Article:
Exposing Hillary So She Won't Get Elected

Who Will Be Hillary’s Vice Presidential Pick?

I know, I know, it is still a long ways away, and she has not even won yet, but the media are already speculating on who Hillary will choose for her running mate, her vice president.

VPs are funny creatures. They can matter a fair amount during an election, sweeping in ethnic or social groups that might not fully favor the candidate, say a male VP with a female candidate, or a Hispanic VP and a white candidate. Old v. young (Biden), experienced v. less so (Biden), white v. Black (Biden), you get the picture.

Of course once the election is over, the VP is expected to mostly fade into the background, careful not to upstage the president. S/he attends funerals, looks happy or grim in the background of photos, and usually gets some small pet project to work on during down times. You want a Kardashian, but not Kim herself, for the part.

The folks at International Business Times have sorted through such factors, and the available candidates for vice president Hillary might choose from, and come up with this list. Who would you choose?

Julian Castro: Castro is the U.S. Housing and Urban Development secretary for Obama and former mayor of San Antonio. At 40-years-old (Clinton will be 68 in 2016), Castro is young, and he’s also Hispanic. He was the keynote speaker at the 2012 Democratic National Convention, a spot usually given to a rising star in the party.

Tim Kaine: The U.S. senator from Virginia would help a Clinton ticket with independent voters. Although a Democrat, Kaine teamed up with John McCain to criticize Obama’s Middle East policy and argued that Obama didn’t have the authority to launch airstrikes against ISIS without Congress’ approval. But Kaine is also not as hawkish as Clinton seems to be positioning herself in 2016, so Kaine could cover Clinton’s weaknesses with dovish Democrats.

Martin O’Malley: The former Baltimore mayor and Maryland governor is testing the waters for a presidential campaign, and his reluctance to hit Clinton hard so far might signal that he’s eyeing the VP slot. O’Malley is a progressive who would be to the left of Clinton on most policy positions, which could satisfy the wing of the party she would have to work the hardest to rally. O’Malley would also balance the ticket on gender and age, as he’s in his 50s.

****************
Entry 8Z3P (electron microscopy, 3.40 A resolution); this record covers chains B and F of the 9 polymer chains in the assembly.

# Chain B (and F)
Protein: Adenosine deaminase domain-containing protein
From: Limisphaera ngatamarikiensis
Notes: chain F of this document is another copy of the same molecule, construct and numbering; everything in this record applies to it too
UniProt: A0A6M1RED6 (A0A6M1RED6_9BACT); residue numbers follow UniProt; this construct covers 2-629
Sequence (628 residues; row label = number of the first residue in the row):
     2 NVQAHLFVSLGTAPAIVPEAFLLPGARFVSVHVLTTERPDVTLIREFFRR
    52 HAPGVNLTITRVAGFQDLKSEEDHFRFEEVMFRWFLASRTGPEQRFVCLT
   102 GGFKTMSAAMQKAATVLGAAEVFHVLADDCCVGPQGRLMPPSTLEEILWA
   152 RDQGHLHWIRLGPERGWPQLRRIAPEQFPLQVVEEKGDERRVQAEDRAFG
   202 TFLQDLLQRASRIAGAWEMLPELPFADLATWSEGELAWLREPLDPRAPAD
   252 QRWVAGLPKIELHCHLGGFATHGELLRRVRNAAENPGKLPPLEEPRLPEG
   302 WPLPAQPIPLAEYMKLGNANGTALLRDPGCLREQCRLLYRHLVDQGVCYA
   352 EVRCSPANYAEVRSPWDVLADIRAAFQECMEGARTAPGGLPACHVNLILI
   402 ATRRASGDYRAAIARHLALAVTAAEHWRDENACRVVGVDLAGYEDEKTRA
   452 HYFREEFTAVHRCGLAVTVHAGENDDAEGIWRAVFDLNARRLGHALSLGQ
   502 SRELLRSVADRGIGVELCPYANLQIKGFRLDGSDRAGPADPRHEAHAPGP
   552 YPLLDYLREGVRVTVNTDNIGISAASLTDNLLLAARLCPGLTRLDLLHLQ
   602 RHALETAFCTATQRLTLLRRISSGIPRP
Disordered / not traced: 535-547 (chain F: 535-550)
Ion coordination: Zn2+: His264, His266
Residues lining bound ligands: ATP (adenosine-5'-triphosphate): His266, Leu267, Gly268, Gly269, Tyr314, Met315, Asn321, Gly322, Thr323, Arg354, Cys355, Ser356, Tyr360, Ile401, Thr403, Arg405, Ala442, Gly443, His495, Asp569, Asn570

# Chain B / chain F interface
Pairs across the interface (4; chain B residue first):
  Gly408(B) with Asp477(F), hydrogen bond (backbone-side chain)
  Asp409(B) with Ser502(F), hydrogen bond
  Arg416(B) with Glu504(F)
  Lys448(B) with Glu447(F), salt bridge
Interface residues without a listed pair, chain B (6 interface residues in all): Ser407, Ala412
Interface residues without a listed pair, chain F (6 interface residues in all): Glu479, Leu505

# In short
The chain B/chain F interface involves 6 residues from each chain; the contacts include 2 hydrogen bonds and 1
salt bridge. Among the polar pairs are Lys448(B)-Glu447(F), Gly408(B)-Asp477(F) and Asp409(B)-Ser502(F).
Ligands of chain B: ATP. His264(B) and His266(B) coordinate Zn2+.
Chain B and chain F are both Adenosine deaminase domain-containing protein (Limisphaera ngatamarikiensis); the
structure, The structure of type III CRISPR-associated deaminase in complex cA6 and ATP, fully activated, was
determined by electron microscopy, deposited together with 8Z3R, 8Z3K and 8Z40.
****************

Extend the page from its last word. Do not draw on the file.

Evan Bayh: Bayh, a former U.S. senator and governor from Indiana, lost out as Obama’s VP in 2008 to Joe Biden, according to USA Today. As a moderate Democrat, he could help Clinton with independent voters. He has also promised to help out with Clinton’s campaign. “We think the world of both of them, are friends of both of them, help them and who knows where that might lead,” he said of his and his wife’s views of the Clintons.

Deval Patrick: The ex-Massachusetts governor would add racial diversity to the ticket. Patrick, 58, was one of President Barack Obama’s biggest surrogates in the black community, and Clinton may pick him to strengthen her share of the black vote. But the knock on Patrick is that he hasn’t seemed eager to put all his energy toward Clinton’s 2016 bid and has pointed out the weaknesses of her campaign.

Elizabeth Warren: The Massachusetts senator has repeatedly said she isn’t running for president, but having her on the ticket with Clinton would be Hillary’s best way to shore up support among progressive Democrats. Clinton has been criticized by that wing of the party for not being outspoken enough on reining in Wall Street, among other issues.

Brian Schweitzer: The former Montana governor has been talked about as a vice presidential nominee as early as 2008. Schweitzer is a rare Democrat who has been able to win in the interior West and could improve Hillary’s standing among working-class white voters.

Tom Vilsack: This longtime Clinton ally is secretary of agriculture and a former Iowa governor. Vilsack could help Clinton in the Midwest.

Cory Booker: The New Jersey senator, elected only in 2013, would give the Clinton ticket both a racial and generational balance. The 46-year-old Booker might boost Clinton with the youth vote and his reputation for bipartisanship may lure independent voters.